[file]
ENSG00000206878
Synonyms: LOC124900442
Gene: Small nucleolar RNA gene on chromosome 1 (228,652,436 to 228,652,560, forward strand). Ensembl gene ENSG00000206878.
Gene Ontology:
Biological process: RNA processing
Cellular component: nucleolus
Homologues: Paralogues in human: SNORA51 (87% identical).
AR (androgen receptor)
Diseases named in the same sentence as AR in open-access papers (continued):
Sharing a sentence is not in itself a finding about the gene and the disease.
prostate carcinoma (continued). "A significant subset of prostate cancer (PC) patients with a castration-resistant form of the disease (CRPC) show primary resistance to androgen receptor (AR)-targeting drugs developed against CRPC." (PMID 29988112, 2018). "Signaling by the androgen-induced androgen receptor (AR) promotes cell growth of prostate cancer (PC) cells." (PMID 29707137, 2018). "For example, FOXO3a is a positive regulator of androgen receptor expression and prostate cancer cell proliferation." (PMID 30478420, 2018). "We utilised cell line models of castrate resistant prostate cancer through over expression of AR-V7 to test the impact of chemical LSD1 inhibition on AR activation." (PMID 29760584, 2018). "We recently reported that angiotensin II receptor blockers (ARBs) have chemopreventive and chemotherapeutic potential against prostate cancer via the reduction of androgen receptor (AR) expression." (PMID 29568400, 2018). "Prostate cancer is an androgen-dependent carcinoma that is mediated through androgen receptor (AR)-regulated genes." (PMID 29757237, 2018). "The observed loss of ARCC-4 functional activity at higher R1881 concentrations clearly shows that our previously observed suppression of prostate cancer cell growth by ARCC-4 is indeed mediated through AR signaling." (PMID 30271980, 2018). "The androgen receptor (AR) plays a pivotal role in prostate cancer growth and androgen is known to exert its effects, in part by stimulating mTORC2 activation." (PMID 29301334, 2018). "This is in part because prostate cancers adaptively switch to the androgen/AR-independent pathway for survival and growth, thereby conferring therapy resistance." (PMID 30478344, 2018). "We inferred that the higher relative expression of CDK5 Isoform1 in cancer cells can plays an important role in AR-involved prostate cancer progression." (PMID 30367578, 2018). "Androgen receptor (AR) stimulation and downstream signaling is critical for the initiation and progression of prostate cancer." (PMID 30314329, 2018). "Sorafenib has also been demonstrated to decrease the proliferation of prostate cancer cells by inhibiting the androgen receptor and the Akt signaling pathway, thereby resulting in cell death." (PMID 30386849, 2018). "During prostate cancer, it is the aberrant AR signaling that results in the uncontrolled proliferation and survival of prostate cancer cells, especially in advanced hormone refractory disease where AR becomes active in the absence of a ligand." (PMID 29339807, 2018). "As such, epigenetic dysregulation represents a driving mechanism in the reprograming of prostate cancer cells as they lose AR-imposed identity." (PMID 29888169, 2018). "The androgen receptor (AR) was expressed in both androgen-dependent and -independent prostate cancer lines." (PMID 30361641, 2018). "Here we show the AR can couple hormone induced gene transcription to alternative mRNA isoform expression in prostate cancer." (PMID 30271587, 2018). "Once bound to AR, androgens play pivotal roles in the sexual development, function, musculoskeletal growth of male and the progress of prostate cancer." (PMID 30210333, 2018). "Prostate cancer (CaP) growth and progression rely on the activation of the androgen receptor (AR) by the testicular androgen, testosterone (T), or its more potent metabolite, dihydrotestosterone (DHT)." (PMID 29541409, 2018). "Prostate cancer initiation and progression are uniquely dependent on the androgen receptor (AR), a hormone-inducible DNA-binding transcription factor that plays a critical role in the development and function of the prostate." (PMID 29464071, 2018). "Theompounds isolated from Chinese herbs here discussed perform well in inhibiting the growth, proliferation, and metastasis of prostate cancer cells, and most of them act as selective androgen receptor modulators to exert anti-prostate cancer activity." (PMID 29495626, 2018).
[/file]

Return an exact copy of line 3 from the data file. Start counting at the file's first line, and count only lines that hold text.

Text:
Gene: Small nucleolar RNA gene on chromosome 1 (228,652,436 to 228,652,560, forward strand). Ensembl gene ENSG00000206878.